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Rhino Times - 2016-08-18
Magazines / Newspapers | Government 2016-08-18 00:00:00
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    Vol. IV No. 33 Greensboro, North Carolina www.rhinotimes.com Thursday, August 18, 2016 TIME IS MONEY FOR SIT-IN LOAN Scott D. Yost When a Meeting Falls into Chaos ... plus Under The Hammer, Uncle Orson Reviews Everything AND MORE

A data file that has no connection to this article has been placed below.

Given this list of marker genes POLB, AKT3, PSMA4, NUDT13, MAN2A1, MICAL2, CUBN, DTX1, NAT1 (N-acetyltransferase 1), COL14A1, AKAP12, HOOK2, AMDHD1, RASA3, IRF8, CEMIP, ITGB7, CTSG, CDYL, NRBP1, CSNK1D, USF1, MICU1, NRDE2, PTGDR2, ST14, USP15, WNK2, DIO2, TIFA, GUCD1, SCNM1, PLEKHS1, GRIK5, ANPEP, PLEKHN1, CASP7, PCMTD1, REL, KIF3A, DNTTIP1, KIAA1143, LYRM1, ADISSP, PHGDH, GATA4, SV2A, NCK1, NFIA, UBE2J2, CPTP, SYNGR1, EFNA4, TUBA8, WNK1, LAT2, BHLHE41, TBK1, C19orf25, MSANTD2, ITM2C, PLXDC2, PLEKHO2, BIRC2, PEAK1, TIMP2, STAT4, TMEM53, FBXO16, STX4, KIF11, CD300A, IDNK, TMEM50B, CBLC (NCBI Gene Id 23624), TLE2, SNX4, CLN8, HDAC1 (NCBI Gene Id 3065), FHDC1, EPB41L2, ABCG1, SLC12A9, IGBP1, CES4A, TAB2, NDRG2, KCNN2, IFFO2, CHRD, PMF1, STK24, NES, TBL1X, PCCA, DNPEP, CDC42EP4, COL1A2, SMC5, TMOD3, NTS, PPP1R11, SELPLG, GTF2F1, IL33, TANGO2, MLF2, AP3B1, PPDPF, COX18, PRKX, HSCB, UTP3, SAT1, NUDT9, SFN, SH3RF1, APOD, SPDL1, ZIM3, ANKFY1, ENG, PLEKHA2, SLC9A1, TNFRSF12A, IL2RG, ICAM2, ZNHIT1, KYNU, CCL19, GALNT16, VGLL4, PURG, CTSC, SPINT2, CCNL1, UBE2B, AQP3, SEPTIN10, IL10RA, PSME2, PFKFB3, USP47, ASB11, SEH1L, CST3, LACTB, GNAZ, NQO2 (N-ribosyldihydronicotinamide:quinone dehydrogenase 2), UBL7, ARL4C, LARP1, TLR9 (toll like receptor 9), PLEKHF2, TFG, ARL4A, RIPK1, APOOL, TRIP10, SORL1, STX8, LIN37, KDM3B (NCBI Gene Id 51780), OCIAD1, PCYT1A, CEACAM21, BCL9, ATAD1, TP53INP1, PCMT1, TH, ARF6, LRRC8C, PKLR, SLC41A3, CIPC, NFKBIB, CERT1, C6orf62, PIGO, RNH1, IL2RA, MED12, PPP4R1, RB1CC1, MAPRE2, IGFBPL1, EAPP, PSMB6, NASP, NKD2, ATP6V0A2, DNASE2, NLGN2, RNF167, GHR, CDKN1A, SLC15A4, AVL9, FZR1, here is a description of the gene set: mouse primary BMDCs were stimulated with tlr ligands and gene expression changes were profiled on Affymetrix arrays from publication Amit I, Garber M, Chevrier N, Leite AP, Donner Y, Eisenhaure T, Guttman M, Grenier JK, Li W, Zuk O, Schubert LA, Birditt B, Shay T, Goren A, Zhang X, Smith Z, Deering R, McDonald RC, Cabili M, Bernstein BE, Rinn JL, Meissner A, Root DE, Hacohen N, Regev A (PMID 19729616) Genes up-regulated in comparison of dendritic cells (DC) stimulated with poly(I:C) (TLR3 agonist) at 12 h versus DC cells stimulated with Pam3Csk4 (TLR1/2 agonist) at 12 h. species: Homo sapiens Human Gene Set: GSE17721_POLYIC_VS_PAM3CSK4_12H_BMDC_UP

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    2 RHINO TIMES | Thursday, August 18, 2016 | www.rhinotimes.com R HINOSHORTS would provide them with a photo ID. It seems to First responders can get free tickets to the Wyndham Championship golf tournament at Sedgefield Country Club for themselves and a guest now through Sunday by going to will-call or to the course and showing valid identification that they are a first responder. The tickets are courtesy of Bee Safe Storage & Wine Cellar, owned Roy Carroll, who is also the publisher of the Rhino Times. The dog days of summer Rhino Times Schmoozefest is Thursday, August 25 from 6 to 8 p.m. at elm st. grill at 3606 N. Elm St. just north of Pisgah Church Road. Business professionals who sign in and wear a name tag are invited to enjoy free beer, wine and hors d’oeuvres I was surprised that I didn’t see a raft of letters to the editor from the LGBT community about this cutline in the News & Record on Friday: “Simone Biles soared to the all-around gymnastics title on Thursday, becoming the fourth straight American woman to win Olympics gold in the all around competition.” We congratulate Biles on her achievement but can’t imagine what her sexual preference has to do with her gold medal win. me that they can manage to do things they want to do, like vote, but can’t manage to do the things they don’t want to do, like get a photo ID. Massachusetts is seriously considering doing away with daylight saving time. North Carolina should follow suit. Daylight saving time, even the name is ridiculous. You can’t save daylight by moving the hands on a clock. When I was a kid and North Carolina finally went to daylight saving time it didn’t make any sense to me, and as an adult I still can’t find any good reason to move the hands of a clock back an hour or up an hour. It may have made some sense when so many jobs were in factories, but in today’s world, with people working flexible hours or working from home, what is the benefit in moving the hands of the clock? If people want to enjoy more daylight in the summer they can get up an hour earlier. The way it is now, twice a year everyone’s schedule is thrown off kilter. To what end? Considering the whole HB2 mess made me think about the first trip I made on a bus in Haiti. After (continued on page 11) I really can’t understand why it is discriminatory to require someone to have an ID to vote. In North Carolina, even if you didn’t have a valid ID you were still allowed to vote, but your identity would be checked out before your sealed ballot was counted. It seems odd that someone is able to get to the polls to vote but is unable to get to any facility that Photo by Scott D. Yost Greensboro City Councilmember and First Tee of the Triad President Mike Barber having his picture taken with Jimmy Buffett in Margaritaville at the Wyndham Championship at Sedgefield Country Club on Monday. The rumors circulating around town that Buffett would make a surprise appearance at the Wyndham turned out to be true.